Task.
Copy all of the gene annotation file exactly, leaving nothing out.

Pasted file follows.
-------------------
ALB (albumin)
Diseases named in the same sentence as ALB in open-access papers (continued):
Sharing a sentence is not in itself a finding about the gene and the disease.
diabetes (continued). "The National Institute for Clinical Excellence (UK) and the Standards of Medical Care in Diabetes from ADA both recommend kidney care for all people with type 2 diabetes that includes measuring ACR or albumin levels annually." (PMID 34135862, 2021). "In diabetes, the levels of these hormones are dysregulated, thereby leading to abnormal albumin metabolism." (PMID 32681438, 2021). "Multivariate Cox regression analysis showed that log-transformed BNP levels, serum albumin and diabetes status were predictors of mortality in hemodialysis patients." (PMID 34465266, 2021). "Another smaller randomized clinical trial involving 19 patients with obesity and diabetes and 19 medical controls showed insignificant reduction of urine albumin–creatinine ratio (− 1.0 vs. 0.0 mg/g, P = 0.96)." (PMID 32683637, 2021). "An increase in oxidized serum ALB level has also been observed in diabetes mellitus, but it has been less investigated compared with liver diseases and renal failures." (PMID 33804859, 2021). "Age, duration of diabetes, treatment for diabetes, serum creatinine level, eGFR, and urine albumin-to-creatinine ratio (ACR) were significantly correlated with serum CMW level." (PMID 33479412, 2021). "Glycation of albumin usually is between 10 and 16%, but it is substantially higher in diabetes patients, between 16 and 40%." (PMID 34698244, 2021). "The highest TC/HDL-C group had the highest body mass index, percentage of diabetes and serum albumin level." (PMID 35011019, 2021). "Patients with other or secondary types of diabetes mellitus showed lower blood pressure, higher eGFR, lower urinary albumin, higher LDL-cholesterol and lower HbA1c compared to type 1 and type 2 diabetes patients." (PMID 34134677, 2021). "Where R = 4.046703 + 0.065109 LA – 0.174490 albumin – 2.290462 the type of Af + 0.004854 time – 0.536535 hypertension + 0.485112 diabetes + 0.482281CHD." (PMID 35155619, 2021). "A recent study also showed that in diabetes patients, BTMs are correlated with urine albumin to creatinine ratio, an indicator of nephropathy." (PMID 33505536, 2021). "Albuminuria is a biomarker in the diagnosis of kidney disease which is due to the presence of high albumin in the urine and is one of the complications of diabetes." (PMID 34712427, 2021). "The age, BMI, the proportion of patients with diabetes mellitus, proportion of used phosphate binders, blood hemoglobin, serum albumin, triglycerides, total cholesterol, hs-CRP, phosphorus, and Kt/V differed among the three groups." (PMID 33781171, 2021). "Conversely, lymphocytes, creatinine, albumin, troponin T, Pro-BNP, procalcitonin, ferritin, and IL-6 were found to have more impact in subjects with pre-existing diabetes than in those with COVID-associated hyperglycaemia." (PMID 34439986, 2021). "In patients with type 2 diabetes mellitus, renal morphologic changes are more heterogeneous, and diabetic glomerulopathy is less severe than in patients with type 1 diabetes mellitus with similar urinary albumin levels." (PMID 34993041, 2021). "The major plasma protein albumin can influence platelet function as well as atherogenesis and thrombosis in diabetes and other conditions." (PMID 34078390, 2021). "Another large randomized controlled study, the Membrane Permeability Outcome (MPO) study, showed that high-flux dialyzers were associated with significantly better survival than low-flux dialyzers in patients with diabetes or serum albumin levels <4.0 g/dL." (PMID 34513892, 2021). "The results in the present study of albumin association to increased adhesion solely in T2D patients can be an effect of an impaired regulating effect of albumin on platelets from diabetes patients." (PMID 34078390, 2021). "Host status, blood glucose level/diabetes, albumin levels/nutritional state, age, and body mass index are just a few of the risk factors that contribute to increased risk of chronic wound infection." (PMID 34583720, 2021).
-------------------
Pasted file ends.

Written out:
ALB (albumin)
Diseases named in the same sentence as ALB in open-access papers (continued):
Sharing a sentence is not in itself a finding about the gene and the disease.
diabetes (continued). "The National Institute for Clinical Excellence (UK) and the Standards of Medical Care in Diabetes from ADA both recommend kidney care for all people with type 2 diabetes that includes measuring ACR or albumin levels annually." (PMID 34135862, 2021). "In diabetes, the levels of these hormones are dysregulated, thereby leading to abnormal albumin metabolism." (PMID 32681438, 2021). "Multivariate Cox regression analysis showed that log-transformed BNP levels, serum albumin and diabetes status were predictors of mortality in hemodialysis patients." (PMID 34465266, 2021). "Another smaller randomized clinical trial involving 19 patients with obesity and diabetes and 19 medical controls showed insignificant reduction of urine albumin–creatinine ratio (− 1.0 vs. 0.0 mg/g, P = 0.96)." (PMID 32683637, 2021). "An increase in oxidized serum ALB level has also been observed in diabetes mellitus, but it has been less investigated compared with liver diseases and renal failures." (PMID 33804859, 2021). "Age, duration of diabetes, treatment for diabetes, serum creatinine level, eGFR, and urine albumin-to-creatinine ratio (ACR) were significantly correlated with serum CMW level." (PMID 33479412, 2021). "Glycation of albumin usually is between 10 and 16%, but it is substantially higher in diabetes patients, between 16 and 40%." (PMID 34698244, 2021). "The highest TC/HDL-C group had the highest body mass index, percentage of diabetes and serum albumin level." (PMID 35011019, 2021). "Patients with other or secondary types of diabetes mellitus showed lower blood pressure, higher eGFR, lower urinary albumin, higher LDL-cholesterol and lower HbA1c compared to type 1 and type 2 diabetes patients." (PMID 34134677, 2021). "Where R = 4.046703 + 0.065109 LA – 0.174490 albumin – 2.290462 the type of Af + 0.004854 time – 0.536535 hypertension + 0.485112 diabetes + 0.482281CHD." (PMID 35155619, 2021). "A recent study also showed that in diabetes patients, BTMs are correlated with urine albumin to creatinine ratio, an indicator of nephropathy." (PMID 33505536, 2021). "Albuminuria is a biomarker in the diagnosis of kidney disease which is due to the presence of high albumin in the urine and is one of the complications of diabetes." (PMID 34712427, 2021). "The age, BMI, the proportion of patients with diabetes mellitus, proportion of used phosphate binders, blood hemoglobin, serum albumin, triglycerides, total cholesterol, hs-CRP, phosphorus, and Kt/V differed among the three groups." (PMID 33781171, 2021). "Conversely, lymphocytes, creatinine, albumin, troponin T, Pro-BNP, procalcitonin, ferritin, and IL-6 were found to have more impact in subjects with pre-existing diabetes than in those with COVID-associated hyperglycaemia." (PMID 34439986, 2021). "In patients with type 2 diabetes mellitus, renal morphologic changes are more heterogeneous, and diabetic glomerulopathy is less severe than in patients with type 1 diabetes mellitus with similar urinary albumin levels." (PMID 34993041, 2021). "The major plasma protein albumin can influence platelet function as well as atherogenesis and thrombosis in diabetes and other conditions." (PMID 34078390, 2021). "Another large randomized controlled study, the Membrane Permeability Outcome (MPO) study, showed that high-flux dialyzers were associated with significantly better survival than low-flux dialyzers in patients with diabetes or serum albumin levels <4.0 g/dL." (PMID 34513892, 2021). "The results in the present study of albumin association to increased adhesion solely in T2D patients can be an effect of an impaired regulating effect of albumin on platelets from diabetes patients." (PMID 34078390, 2021). "Host status, blood glucose level/diabetes, albumin levels/nutritional state, age, and body mass index are just a few of the risk factors that contribute to increased risk of chronic wound infection." (PMID 34583720, 2021).